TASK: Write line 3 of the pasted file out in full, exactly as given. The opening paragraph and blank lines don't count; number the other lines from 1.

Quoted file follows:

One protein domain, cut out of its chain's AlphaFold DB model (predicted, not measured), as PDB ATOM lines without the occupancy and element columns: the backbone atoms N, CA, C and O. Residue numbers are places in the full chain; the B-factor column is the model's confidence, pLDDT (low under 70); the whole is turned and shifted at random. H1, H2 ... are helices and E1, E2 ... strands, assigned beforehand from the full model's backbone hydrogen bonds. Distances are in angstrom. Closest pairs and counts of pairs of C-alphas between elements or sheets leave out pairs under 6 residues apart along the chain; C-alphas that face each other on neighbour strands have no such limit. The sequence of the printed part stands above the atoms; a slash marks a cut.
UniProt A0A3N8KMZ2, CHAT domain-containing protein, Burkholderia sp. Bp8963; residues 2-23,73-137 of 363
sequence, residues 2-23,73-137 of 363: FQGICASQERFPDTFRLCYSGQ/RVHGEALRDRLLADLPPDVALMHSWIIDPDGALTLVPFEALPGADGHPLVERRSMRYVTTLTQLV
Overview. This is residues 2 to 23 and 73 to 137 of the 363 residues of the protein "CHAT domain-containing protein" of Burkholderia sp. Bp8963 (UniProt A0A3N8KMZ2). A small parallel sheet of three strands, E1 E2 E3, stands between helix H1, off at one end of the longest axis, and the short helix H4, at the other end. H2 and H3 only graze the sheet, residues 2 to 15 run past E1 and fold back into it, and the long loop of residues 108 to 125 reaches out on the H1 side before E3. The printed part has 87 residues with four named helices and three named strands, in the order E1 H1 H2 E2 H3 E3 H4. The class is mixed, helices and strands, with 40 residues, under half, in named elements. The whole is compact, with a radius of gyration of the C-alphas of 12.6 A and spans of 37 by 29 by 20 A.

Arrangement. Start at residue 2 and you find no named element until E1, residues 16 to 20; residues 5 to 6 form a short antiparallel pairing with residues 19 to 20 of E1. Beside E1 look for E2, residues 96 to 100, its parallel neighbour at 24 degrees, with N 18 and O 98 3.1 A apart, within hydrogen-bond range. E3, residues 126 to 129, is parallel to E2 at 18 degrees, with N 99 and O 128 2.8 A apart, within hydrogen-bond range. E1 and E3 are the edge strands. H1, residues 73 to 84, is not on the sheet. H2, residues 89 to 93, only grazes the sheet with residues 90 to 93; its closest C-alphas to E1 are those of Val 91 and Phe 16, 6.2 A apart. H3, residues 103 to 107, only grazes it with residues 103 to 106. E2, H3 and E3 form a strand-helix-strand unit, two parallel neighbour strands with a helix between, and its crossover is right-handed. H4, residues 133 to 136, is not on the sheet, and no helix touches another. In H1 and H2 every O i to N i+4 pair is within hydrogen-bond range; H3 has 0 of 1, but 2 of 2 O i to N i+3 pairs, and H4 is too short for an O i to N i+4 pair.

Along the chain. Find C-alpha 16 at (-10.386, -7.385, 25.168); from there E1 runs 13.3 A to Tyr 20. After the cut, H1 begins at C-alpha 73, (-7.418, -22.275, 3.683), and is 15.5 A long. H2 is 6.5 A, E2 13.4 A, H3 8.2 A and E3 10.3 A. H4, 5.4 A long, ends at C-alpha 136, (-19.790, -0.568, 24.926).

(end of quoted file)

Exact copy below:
Overview. This is residues 2 to 23 and 73 to 137 of the 363 residues of the protein "CHAT domain-containing protein" of Burkholderia sp. Bp8963 (UniProt A0A3N8KMZ2). A small parallel sheet of three strands, E1 E2 E3, stands between helix H1, off at one end of the longest axis, and the short helix H4, at the other end. H2 and H3 only graze the sheet, residues 2 to 15 run past E1 and fold back into it, and the long loop of residues 108 to 125 reaches out on the H1 side before E3. The printed part has 87 residues with four named helices and three named strands, in the order E1 H1 H2 E2 H3 E3 H4. The class is mixed, helices and strands, with 40 residues, under half, in named elements. The whole is compact, with a radius of gyration of the C-alphas of 12.6 A and spans of 37 by 29 by 20 A.